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Optimizing Mesa Performance With Compiler Flags

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  • #16
    -Os is slower in some cases, tried it now on r200 and immidiately i can see slower menus in supertuxkart: going through kart chooser for example is slugish, so no go...

    From my experiance maybe -O1 is the best for mesa stability, but safe is to just go with -O2 and -pipe that will produce smaller libraries or if you want to play with processor optimisation then add -march=blabla , but always stick with -O2 if you want and to keep driver stability.

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    • #17
      Originally posted by mark_ View Post
      This affects C also, it looks like a function call is replaced by the function code. This should result in less stack usage but the function has to be so simple that creating a new stack entry costs more performance than executing the function. Seems to be relatively useless.
      Actually, since the functions code would be executed anyway, you should always gain performance from avoiding the new stack entry. The main drawbacks they try to avoid are probably bigger binaries, more memory usage for very large functions.
      And it could potentially allow even more optimization with the "neighbouring" code, since it's not isolated in a function anymore. There way too many things to consider in compiler optimization.

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      • #18
        It would be nice to have a database/list of programs and their fastest compile flags (depending on the compiler/version of course).

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        • #19
          Question is indeed if mesa is speed limiting step (aka bottleneck) in the whole system here. But it won't hurt to keep my Gentoo CFLAGS like they are. Mainly march set and -O2. In few cases I actually use -Os for VIA CPUs or AMD's old Geode LX. Few packages might dislike messing too much with CFLAGS though.

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          • #20
            My understanding is that right now the biggest bottleneck in the oss graphics stack is GEM/TTM. It needs replaced, but I don't think anybody has a good idea on what to replace it with.

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            • #21
              Originally posted by nej_simon View Post
              Then why not use something like -march=i686 -msse -msse2? That would enable gcc to use cmov and sse/sse2 instructions and the binaries would still run on a P4.
              The v2 patch now has these options, and will almost certainly get approved.

              -march=pentium4 -mtune=core2 -mfpmath=sse


              Actually that looks like a typo - the patch comments talk about sse2, but the patch itself just enables sse.
              Last edited by smitty3268; 01-28-2013, 11:09 PM.

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              • #22
                Originally posted by mark_ View Post
                ok, makes sense. But shouldn't the programmer use inline functions or macros in this case?
                I guess I will add the inline parameter to my CXXFLAGs and for single C packages.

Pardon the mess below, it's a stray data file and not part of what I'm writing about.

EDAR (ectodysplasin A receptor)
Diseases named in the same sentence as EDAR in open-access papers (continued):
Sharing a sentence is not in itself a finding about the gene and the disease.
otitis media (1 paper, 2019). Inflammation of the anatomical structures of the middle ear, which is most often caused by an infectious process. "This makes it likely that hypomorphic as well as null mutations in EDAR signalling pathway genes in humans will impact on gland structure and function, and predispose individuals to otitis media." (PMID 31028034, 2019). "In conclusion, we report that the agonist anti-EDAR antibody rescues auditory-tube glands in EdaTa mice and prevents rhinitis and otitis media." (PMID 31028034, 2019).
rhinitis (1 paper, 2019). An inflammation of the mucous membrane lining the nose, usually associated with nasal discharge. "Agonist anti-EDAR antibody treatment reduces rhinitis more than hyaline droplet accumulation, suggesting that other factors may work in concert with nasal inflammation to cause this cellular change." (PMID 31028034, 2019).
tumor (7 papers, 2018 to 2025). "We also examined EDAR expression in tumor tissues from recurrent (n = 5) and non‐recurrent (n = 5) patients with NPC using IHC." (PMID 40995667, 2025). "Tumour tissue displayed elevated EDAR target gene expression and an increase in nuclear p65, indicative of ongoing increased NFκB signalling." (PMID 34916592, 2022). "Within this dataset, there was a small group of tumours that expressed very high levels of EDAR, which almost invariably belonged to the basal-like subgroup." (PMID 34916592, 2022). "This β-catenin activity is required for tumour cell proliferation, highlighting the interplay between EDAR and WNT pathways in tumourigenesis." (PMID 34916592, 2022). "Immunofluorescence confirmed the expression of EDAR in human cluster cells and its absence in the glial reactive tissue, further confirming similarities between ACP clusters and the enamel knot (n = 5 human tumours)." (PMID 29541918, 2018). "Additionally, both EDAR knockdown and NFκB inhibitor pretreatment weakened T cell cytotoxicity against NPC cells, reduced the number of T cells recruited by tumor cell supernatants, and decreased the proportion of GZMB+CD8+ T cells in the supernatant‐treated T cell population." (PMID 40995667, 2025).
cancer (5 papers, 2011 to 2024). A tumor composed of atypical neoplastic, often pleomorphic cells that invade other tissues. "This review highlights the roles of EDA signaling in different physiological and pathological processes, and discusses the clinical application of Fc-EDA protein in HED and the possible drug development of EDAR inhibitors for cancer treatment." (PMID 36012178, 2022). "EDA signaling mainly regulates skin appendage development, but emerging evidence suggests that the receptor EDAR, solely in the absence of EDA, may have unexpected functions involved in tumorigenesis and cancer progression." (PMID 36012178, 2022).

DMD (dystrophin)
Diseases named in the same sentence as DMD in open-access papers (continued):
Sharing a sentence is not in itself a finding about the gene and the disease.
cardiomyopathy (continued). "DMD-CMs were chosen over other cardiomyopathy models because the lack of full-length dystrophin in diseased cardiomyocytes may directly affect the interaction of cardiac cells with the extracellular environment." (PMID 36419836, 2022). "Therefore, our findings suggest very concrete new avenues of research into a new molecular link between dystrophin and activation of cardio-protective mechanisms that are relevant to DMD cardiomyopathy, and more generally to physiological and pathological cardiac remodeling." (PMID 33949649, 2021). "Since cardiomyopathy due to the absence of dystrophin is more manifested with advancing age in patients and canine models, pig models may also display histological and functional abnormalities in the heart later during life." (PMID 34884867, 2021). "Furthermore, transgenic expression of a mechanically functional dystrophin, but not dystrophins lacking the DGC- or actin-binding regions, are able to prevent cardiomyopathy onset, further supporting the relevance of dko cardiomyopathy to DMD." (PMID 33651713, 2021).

Function inlining varies a lot between software. In some cases, it gives huge speedups. Other times, it just results in slower performance and greater memory use. It can vary depending on how large your CPU cache is as well.

                You can even manually set the depth the compiler will inline down to - something Firefox does for example, because the default -O3 inlining was too much, but by limiting the inlining amount they could still turn on -O3 and get better results than plain old -O2.

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                • #23
                  Originally posted by Adarion View Post
                  Question is indeed if mesa is speed limiting step (aka bottleneck) in the whole system here. But it won't hurt to keep my Gentoo CFLAGS like they are. Mainly march set and -O2. In few cases I actually use -Os for VIA CPUs or AMD's old Geode LX. Few packages might dislike messing too much with CFLAGS though.
                  It's much more likely to be with faster GPUs and lower resolutions. Michael testing an IGP at 1080p probably isn't going to show a lot.

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                  • #24
                    Originally posted by Lockal View Post
                    I guess the bottleneck of most videogames is not OpenGL, unless the game is designed for high-end graphics card. Check this with any profiler: gl... calls are almost unnoticeable amoung game physics and logic. Compiling the actual software and main libraries instead of driver could give a very different result.
                    Not in my experience. I've run a lot of benchmarks and games, and 'sysprof' often shows that _mesa_* calls (which are the actual implementation of the gl* calls) are a very noticable percentage.
                    Free Software Developer .:. Mesa and Xorg
                    Opinions expressed in these forum posts are my own.

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                    • #25
                      I've always* built Mesa with -O3 and not once had an issue that was because of that.

                      * not built git in the last 3-4 months since it requires newer autofoo and I'm too lazy.

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